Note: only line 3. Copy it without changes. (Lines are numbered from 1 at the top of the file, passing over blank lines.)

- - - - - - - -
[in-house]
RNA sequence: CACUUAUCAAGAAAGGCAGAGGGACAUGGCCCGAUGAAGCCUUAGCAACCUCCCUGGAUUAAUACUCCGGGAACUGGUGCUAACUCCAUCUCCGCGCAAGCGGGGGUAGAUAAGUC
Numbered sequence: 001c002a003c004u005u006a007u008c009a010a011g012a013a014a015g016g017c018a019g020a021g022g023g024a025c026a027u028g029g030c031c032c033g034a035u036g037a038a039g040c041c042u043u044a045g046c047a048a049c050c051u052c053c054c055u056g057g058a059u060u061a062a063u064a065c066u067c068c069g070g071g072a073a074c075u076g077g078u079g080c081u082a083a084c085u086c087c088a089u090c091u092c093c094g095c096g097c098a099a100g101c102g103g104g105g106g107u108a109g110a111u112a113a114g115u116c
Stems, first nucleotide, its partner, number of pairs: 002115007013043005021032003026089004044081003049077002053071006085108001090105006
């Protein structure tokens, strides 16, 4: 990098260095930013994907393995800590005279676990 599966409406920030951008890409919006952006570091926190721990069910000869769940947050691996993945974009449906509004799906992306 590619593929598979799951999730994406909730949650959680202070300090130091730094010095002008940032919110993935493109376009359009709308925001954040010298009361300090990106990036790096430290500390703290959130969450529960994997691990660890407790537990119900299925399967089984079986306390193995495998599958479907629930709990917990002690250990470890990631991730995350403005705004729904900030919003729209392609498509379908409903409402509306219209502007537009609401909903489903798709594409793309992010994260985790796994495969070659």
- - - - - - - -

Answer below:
Numbered sequence: 001c002a003c004u005u006a007u008c009a010a011g012a013a014a015g016g017c018a019g020a021g022g023g024a025c026a027u028g029g030c031c032c033g034a035u036g037a038a039g040c041c042u043u044a045g046c047a048a049c050c051u052c053c054c055u056g057g058a059u060u061a062a063u064a065c066u067c068c069g070g071g072a073a074c075u076g077g078u079g080c081u082a083a084c085u086c087c088a089u090c091u092c093c094g095c096g097c098a099a100g101c102g103g104g105g106g107u108a109g110a111u112a113a114g115u116c